Andrée Poirier and Nancy Bédard, the two presidents of the APTS-FIQ alliance, showed up this morning in front of the building housing the Treasury Board Secretariat to remind Treasury Board president Sonia LeBel that no agreement in principle can be reached without significant progress in terms of pay.
“Of course, when it’s time to find money to support private enterprise, invest in building projects or reward Investissement Québec bosses, the government has no problem loosening the purse strings,” said Poirier and Bédard to union members who had joined them in front of the building. “But when it’s time to invest in the people who provide care and services in the health and social services system, when it’s time to recognize the true value of their expertise, suddenly Premier Legault and his ministers Sonia LeBel and Christian Dubé are completely broke. They need to understand that the expert knowledge of our 131,000 members is something that has to be paid for.”
The pandemic has demonstrated how crucial the health and social services system really is. Lives are saved not by entrepreneurs, but by our members – something the government tends to forget when it’s time to pay the piper. To illustrate the Legault government’s obsession with the construction industry and its complete inertia in terms of employer offers, healthcare professionals and professionals and technicians from the health and social services system poured litres of concrete on the first three sets of government offers. All three sets embody essentially the same suggested pay raise, i.e., a paltry 5% over three years. The APTS-FIQ alliance is demanding a 12.4% increase, of which 7.4% involves no more than catching up.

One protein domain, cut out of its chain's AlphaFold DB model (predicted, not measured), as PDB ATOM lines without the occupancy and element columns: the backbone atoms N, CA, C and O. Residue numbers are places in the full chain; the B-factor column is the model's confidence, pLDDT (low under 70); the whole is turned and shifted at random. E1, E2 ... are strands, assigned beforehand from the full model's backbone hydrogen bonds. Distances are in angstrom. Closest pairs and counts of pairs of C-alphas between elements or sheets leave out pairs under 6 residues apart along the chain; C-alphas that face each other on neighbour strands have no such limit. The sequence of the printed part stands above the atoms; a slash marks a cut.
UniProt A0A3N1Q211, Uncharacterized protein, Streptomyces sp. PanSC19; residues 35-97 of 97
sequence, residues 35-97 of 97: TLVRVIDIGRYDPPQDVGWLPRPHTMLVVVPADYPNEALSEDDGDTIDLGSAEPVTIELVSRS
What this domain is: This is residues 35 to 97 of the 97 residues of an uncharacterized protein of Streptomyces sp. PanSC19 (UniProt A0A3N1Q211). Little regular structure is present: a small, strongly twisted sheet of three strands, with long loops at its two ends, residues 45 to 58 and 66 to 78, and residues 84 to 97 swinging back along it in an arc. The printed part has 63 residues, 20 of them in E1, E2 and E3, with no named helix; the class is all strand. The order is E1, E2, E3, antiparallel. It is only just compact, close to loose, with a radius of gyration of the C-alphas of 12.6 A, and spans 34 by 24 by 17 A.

Paid a woman’s wage
For the APTS-FIQ alliance, a catch-up increase is particularly necessary given that personnel agencies and private companies are seeking to access their members’ expertise through generous pay offers. These businesses are having an easy time of it. Over the past 20 years, pay raises for APTS and FIQ members have always been below inflation, leading to a constant erosion of their purchasing power. The current government is not doing anything differently. Clearly, it believes that the male category always outweighs the female.
“It’s not normal that in 2021, we should still be bearing the brunt of austerity policies because the majority of our members are women,” say Nancy Bédard and Andrée Poirier. “The premier and his sidekicks need to leave the 1950s behind and join the 21st century. The time for paying us a woman’s wage is over.”
Dead silence on Québec’s regions and their needs
Surprisingly for a government that is constantly saying it was elected by Québec’s regions, none of the offers presented to healthcare professionals, and professionals and technicians in the health and social services system, includes measures to help retain personnel in regions that are far from major urban centres. These are areas where the labour shortage is particularly acute.
“Breaches of services due to lack of personnel are regularly seen in communities in the Nord-du-Québec, Abitibi-Témiscamingue and Côte-Nord regions,” say the two presidents. “And now we’re starting to see breaches in the Gaspé, in the northern part of Mauricie and Saguenay–Lac-Saint-Jean, and even in some regional county municipalities in the Outaouais and Bas-Saint-Laurent. These communities are simply being abandoned. How can the government justify what it’s doing?”